Electrical Spectroscopy of Earth Materials provides detailed coverage of theoretical and experimental methods of electrical spectroscopy of Earth materials, based on first-hand research and extensive data. The book includes actual data sets and specific explanations for the methods used in obtaining and analyzing the data, including graphical displays of results. It describes the electrical properties of various soil samples and offers both theory and techniques for researchers to apply to their own research. Including examination of the practical aspects of electrical spectroscopy measurements and extensive computer-readable data, Electrical Spectroscopy of Earth Materials is a unique resource for geophysicists to save both time and effort in understanding and analyzing Earth materials and soil properties.
1. Introduction 2. Parameters describing the material behavior in an electromagnetic field 3. Methods of Studying Earth materials using Alternating Electric Fields 4. Measurements and Analysis. Concept of Distributed Versus Lumped Parameters 5. Stray Parameters of the Measuring System and Ways of Defining Them 6. Corrections for Stray Parameters and Error Estimation 7. Soils from Avra Valley, Arizona 8. Soils from Brookhaven, New York 9. Soils from Columbia University, New York 10. Soils from Fort Huachuca, Arizona, ATF 11. Electrical Properties of Soils versus Water Content 12. Comparison of Laboratory and In Situ Electrical Measurements of Soil 13. Comparison of Dielectric and Conduction Spectroscopy methods 14. Conclusions Appendix A. Formulas for Relaxation Time B. Measurement Procedures with Impedance Analyzers C. Derivation of the Formulas for Calculating Sample Parameters D. Spreadsheets for the Measured Data in this Book E. Spreadsheet Formulas for Processing Laboratory-Sample EM Measurements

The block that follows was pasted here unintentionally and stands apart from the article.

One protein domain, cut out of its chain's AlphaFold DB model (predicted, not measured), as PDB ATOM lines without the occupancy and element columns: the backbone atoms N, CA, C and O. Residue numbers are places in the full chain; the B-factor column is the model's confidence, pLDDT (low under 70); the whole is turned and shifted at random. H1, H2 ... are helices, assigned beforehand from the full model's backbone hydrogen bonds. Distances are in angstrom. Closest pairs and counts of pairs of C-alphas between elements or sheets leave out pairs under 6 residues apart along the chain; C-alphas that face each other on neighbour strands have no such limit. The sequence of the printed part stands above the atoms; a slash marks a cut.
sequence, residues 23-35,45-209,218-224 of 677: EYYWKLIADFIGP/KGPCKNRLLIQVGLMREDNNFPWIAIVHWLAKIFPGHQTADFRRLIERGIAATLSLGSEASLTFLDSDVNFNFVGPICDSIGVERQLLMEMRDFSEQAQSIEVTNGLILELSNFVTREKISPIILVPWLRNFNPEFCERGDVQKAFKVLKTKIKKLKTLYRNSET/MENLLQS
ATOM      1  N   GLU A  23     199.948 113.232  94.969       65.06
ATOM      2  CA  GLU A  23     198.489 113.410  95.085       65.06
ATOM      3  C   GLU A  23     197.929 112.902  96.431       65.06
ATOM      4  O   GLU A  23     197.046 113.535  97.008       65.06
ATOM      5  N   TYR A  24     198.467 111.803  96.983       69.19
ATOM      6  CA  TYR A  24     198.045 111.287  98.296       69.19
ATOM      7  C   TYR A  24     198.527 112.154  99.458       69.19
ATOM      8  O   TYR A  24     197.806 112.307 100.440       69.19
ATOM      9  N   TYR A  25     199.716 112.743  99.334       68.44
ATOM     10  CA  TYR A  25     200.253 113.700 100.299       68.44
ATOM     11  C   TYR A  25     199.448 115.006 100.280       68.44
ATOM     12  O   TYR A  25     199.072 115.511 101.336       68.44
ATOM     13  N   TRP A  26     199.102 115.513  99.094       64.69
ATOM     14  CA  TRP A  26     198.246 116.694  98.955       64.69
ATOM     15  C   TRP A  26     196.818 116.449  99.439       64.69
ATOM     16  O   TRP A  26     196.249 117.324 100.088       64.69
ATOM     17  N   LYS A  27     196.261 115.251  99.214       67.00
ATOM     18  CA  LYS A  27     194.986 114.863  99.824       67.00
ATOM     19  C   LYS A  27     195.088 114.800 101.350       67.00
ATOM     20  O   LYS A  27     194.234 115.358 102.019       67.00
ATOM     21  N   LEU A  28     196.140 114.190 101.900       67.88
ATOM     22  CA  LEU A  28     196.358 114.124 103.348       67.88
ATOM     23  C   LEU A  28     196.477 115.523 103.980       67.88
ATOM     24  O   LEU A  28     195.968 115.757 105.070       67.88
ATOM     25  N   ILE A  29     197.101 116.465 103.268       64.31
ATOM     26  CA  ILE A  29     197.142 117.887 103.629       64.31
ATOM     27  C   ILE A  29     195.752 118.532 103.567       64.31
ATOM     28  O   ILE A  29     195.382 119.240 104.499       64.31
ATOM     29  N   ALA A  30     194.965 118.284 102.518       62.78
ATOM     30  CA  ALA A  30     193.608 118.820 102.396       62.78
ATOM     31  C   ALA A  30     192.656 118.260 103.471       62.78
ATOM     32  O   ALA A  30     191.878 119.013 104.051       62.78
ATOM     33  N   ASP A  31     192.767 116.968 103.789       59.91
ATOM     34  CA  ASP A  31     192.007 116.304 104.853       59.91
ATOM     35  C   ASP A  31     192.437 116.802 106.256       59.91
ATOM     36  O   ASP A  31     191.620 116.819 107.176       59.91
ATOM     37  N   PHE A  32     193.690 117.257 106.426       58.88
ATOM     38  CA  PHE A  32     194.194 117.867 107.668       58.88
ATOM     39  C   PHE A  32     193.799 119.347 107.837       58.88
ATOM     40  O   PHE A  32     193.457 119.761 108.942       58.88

Tsylya M. Levitskaya is a Researcher for the Laboratory for Advanced Subsurface Imaging at the University of Arizona. She came to the United States in 1992 from Russia, where she received her M.S. in electrical engineering from the Polytechnic Institute (Tomsk), and a Ph.D. in physics and mathematics from the Institute of Macromolecular Compounds, USSR Academy of Science (Leningrad). From 1978 to 1991, she worked in geophysics for the Siberian Institute of Geology, Geophysics and Mineral Resources (Novosibirsk), applying the dielectric spectroscopy method for studying earth materials in a frequency range from 0.01 Hz to 100 MHz. Her current research interests include electrical properties of soils in the frequency range 1 kHz to 1 GHz. Ben K. Sternberg is currently Professor and Director of the Laboratory for Advanced Subsurface Imaging at the University of Arizona. He received his B.S. in physics and his M.S. and Ph.D. in geophysics from the University of Wisconsin, Madison. He has worked at Conoco, Inc., Barringer Resources, and Phoenix Geophysics. He has been Professor and Director of the Laboratory for Advanced Subsurface Imaging (LASI) at the University of Arizona since 1986. His research interests include electrical methods geophysics, instrumentation, high-resolution imaging methods, and integration of multiple data sets to solve geoscience problems.